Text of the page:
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A new era of liberty?

Does today’s backlash against the ‘nanny state’ signal a new era of liberty?

In July, the new coalition government launched a consultation to remove laws that fetter our freedom, explaining that, ‘For too long new laws have taken away your freedom, interfered in everyday life and made it difficult for businesses to get on. We want your ideas on how to change that, ideas on how we restore hard-won freedoms that have been lost’. Did Nick Clegg’s call for people to suggest illiberal or coercive laws they want to abolish mark the beginning of a new era of liberty? The idea seems promising, but is it just an empty gesture, another ‘listening campaign’ to make us feel good? Are we being presented with freedom as soundbite rather than a real debate about the issues?

In today’s cautious and conservative political climate, the foundational freedoms - freedom of speech, freedom to organise and the negative liberty of not having the state intruding into our private lives - are less likely to be supported and are rarely fought for. Is it merely cynical to suppose that the freedom to sack employees is more likely to come out any consultation than the freedom to say what you like? The idea of consultation continues a political tradition of the elite conferring rights rather than the public seeing freedom as being something we have to fight for. Indeed, it sometimes seems most people are not that interested in freedom. The last government’s efforts to deal with ‘antisocial behaviour’ were popular despite their illiberalism. If people value security above all else, freedom is unlikely to become a truly popular cause. So is freedom just a matter of governments removing laws that restrict freedoms or enacting laws that protect freedom? Don’t we need a real campaign over what matters rather than passively filling in consultation forms on a website?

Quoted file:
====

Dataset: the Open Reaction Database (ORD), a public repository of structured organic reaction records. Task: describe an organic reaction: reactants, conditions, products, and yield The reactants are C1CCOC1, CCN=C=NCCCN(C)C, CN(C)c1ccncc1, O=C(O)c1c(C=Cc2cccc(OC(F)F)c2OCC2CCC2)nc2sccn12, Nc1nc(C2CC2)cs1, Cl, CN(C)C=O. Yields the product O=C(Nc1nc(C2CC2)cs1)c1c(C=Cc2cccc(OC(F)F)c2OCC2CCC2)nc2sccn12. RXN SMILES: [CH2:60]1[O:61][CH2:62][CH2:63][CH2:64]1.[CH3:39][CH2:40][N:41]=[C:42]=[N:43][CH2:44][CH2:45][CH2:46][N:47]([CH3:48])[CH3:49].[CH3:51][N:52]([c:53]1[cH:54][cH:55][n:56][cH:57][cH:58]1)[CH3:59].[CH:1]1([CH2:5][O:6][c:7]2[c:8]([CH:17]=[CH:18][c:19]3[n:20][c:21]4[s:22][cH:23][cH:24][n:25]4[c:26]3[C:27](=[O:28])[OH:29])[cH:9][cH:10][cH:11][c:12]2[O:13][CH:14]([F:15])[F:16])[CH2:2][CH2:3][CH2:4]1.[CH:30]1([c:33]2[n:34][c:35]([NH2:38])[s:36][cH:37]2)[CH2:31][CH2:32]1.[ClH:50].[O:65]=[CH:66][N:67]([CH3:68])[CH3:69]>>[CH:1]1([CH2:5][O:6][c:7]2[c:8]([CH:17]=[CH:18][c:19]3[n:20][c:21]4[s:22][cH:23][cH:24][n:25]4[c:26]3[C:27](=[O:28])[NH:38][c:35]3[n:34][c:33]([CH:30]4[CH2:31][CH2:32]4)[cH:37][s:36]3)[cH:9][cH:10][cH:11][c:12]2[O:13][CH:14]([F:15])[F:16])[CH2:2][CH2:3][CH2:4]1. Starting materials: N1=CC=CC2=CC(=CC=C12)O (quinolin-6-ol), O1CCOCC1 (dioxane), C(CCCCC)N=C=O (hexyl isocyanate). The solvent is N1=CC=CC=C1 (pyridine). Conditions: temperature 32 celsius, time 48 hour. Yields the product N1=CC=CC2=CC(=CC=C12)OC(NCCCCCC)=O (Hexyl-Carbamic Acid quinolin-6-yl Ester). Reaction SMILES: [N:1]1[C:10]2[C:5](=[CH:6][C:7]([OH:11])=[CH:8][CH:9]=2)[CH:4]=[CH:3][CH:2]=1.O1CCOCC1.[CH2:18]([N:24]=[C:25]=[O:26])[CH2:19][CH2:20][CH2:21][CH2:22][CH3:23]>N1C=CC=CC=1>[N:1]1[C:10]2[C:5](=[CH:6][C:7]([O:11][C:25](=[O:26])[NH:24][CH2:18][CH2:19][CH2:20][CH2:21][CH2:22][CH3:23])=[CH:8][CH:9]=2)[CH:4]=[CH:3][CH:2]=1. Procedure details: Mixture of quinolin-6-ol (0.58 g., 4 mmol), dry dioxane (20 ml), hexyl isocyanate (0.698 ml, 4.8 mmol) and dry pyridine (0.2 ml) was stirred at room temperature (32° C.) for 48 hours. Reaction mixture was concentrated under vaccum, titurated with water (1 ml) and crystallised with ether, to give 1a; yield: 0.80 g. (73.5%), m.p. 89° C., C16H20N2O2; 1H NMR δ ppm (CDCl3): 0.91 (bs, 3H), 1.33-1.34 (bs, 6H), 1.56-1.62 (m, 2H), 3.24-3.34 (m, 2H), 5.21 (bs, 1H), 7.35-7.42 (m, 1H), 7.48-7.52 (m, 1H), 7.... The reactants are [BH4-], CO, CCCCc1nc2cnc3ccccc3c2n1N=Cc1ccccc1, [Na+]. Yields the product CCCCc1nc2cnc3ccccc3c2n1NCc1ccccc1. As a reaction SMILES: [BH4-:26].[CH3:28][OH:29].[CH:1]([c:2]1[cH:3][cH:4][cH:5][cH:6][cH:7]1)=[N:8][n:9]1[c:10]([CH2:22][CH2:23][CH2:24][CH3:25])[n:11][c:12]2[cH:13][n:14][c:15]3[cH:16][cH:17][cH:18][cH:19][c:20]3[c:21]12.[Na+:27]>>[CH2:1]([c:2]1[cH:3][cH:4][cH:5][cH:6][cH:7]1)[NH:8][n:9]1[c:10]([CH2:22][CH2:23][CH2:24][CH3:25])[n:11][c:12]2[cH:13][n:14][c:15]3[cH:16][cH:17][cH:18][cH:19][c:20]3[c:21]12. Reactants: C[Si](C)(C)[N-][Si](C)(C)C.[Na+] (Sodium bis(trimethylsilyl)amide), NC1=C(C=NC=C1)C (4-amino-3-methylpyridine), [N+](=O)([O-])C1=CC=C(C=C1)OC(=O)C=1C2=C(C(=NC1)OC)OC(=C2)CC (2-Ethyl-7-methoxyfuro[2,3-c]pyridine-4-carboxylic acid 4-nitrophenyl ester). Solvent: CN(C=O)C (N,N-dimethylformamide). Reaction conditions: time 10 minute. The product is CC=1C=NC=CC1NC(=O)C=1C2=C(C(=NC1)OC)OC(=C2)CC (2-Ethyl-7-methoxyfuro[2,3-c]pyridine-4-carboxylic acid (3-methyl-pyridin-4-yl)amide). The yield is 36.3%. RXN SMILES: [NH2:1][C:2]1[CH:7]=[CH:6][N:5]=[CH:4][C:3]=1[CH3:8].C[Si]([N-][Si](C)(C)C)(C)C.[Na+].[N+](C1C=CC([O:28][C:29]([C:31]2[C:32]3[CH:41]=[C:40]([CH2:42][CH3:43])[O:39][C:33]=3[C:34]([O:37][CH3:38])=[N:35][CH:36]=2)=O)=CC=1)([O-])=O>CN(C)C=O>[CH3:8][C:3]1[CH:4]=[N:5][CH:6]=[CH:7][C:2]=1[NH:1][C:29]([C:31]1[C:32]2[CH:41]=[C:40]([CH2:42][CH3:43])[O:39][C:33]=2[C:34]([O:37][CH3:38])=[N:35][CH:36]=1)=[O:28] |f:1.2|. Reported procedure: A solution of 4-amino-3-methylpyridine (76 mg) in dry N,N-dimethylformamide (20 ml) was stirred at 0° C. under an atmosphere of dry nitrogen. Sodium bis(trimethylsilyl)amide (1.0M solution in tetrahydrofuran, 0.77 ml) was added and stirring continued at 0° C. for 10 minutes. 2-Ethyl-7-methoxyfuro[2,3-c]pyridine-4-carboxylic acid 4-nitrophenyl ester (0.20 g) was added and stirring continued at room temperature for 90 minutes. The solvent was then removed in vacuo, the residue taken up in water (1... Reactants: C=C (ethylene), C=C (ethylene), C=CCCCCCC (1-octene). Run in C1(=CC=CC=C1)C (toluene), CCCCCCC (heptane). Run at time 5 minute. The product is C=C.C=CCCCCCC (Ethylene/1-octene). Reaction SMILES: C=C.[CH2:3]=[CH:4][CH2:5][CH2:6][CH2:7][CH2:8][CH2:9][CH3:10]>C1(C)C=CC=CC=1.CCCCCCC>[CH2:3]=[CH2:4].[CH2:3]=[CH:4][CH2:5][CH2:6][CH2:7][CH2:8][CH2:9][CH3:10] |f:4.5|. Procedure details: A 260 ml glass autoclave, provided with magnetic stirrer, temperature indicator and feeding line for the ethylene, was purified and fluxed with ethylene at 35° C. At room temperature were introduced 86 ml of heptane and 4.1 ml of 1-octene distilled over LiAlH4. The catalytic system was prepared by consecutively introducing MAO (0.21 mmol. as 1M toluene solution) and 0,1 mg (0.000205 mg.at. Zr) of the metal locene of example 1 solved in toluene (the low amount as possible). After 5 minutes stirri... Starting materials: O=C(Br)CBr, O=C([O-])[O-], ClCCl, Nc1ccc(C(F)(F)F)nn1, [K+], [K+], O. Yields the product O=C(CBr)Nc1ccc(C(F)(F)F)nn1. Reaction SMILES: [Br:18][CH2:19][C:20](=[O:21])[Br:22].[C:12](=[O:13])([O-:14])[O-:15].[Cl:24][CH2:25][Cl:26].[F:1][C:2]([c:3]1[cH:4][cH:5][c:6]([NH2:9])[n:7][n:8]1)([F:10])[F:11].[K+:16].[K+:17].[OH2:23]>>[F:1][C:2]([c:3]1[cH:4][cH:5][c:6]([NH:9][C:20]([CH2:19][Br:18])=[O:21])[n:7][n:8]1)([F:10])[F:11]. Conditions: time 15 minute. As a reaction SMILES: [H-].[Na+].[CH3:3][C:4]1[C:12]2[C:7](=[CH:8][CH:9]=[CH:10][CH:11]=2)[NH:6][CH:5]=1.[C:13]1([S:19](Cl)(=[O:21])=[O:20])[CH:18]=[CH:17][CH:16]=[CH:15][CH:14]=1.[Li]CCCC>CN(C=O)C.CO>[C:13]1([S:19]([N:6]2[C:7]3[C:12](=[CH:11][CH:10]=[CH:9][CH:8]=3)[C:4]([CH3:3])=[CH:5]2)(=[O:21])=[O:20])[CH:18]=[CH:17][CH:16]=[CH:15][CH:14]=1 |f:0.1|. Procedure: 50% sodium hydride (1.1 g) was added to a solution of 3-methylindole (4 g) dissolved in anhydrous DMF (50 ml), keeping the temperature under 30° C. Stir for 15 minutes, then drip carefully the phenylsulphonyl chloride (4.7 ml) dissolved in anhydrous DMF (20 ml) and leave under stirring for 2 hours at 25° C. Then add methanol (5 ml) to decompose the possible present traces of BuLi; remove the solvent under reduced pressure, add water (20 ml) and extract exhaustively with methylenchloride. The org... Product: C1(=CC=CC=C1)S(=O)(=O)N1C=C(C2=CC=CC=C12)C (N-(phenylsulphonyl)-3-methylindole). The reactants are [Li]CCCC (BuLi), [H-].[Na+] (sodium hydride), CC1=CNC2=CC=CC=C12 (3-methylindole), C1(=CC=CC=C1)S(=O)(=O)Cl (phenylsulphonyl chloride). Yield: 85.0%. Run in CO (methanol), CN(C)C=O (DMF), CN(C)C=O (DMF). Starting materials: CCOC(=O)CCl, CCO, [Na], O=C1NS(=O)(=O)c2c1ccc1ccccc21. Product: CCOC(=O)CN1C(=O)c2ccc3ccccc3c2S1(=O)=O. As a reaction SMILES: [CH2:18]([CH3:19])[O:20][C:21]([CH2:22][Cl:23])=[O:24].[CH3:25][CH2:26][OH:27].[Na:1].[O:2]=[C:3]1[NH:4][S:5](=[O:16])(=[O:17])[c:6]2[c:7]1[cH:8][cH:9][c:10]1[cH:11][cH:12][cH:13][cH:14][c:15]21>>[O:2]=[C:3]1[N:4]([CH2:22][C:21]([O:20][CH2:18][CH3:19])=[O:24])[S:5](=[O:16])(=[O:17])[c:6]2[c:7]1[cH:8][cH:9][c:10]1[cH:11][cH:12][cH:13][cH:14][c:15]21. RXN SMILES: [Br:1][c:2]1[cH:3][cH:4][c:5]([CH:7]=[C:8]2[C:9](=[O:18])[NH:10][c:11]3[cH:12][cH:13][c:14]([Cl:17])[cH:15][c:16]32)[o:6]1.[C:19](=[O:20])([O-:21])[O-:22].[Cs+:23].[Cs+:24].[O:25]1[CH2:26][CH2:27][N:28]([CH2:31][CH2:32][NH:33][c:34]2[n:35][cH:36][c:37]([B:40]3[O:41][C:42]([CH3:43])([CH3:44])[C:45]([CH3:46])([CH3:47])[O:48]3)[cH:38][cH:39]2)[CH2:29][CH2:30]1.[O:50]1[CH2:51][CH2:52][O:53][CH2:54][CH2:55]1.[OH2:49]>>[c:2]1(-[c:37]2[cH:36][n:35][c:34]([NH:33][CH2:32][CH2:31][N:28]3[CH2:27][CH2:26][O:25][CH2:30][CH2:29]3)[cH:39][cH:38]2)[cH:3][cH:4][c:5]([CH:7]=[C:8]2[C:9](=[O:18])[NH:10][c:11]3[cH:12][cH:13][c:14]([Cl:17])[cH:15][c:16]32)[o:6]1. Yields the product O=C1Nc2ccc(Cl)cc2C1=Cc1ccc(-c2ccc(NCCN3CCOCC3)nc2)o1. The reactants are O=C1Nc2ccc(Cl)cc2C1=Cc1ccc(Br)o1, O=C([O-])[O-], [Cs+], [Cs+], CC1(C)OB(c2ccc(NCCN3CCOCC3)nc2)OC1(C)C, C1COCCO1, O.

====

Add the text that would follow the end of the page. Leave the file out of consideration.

Does today’s backlash against the ‘nanny state’ signal a new era of liberty? Or will campaigners have to go further, and understand the roots of the last government’s illiberalism, in order to hold this and future governments to account?


Guy Aitchison | talks
Professor Dennis Hayes | talks | www
Guy Herbert | talks
James Panton | talks
Brian Winston | talks | www
Rania Hafez | talks


Date and Time:

12 October 2010 at 6:30 pm


2 hours 30 minutes



Hallmark Hotel
Midland Road

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Organised by:

Institute of Ideas
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£7.50 (£5 concessions)

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